As this is written late in August, the Beijing olympics have concluded, and once again the world has been reminded what a powerful thing belief can be. On one hand thousands of athletes from around the world have run, jumped, swum, dived, and played, at levels once thought impossible, but proved doable by the efforts and concentrated belief of the newest generation of world-class performers.
In the meantime, the same government that sponsored those relatively friendly competitions was wielding clubs and guns to put down the efforts of thousands of Tibetans to freely practice their beliefs. That same government— clearly threatened by what was perceived as another set of dangerous beliefs—has, in recent years, moved to crush the innocuous Fulang Gang movement, notwithstanding the recent semi freedoms accorded to a few tame religions. Who can forget the actions of that solitary young man in Beijing’s Tiananmen Square, who halted a column of oncoming tanks in 1989? What exactly he believed is unclear, but no one can doubt that it was something he thought worth dying for, like freedom.
In the West these days the very idea of ‘belief’ has fallen into a kind of disrepute. It is, after all, mindless belief that is blamed for the insane actions of fanatics threatening the security of Western civilization, as in 9/11. It is belief which is held accountable for the persistence of foolishness on many politically incorrect fronts, and numerous academic authorities deride the “uninformed belief structures” of those they consider less sophisticated. These self-elected elites prefer a more agnostic, academically nuanced position. Ironically, though, such posturing actually betrays a secret fear of the power of belief.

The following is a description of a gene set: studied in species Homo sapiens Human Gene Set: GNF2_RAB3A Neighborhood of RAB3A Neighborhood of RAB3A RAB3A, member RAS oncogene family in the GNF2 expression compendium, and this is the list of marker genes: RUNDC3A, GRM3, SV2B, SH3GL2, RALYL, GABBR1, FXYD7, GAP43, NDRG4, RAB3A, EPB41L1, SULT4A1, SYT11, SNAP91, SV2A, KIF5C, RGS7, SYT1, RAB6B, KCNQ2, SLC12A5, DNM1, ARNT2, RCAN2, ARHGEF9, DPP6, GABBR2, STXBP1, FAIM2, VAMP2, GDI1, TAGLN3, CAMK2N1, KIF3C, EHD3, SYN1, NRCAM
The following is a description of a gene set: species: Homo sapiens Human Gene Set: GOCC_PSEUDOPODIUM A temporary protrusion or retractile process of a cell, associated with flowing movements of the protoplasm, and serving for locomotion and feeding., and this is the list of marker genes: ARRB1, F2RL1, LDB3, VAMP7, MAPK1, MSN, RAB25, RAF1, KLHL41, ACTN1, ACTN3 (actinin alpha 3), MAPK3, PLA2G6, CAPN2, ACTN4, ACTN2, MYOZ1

While most religions have long held that faith could move mountains, and the secular princes have denied it, there can be little doubt that only fools truly doubt the power of organized belief. The same authorities, which dismiss the validity of many widely held beliefs, are nevertheless eager to harness its power for their own ends. Witness the current practices of the Chinese government, and, for that matter, of many corporate and political advertisers in the West. Moreover, these days, with every new discovery in quantum physics or holistic healing, it becomes more clear that belief is a force which must be reckoned with—sustaining perhaps the very fabric of what we consider reality.
Much like fire, belief can be a force for good or evil. It all depends on how it is deployed. But it is certain that the absence of some kind of true belief is a very sad state, indeed. The recent release of the new X-files movie has the subtitle “I want to believe,” which sums up the predicament of world-weary skeptics everywhere.
Has the well-intentioned effort to escape the clutches of superstitious fanaticism produced a world led by virtual modern-day Hamlets unable to decide if they will be or not? Can such a society defend itself against the mobilized believing forces of a darker order? It remains to be seen.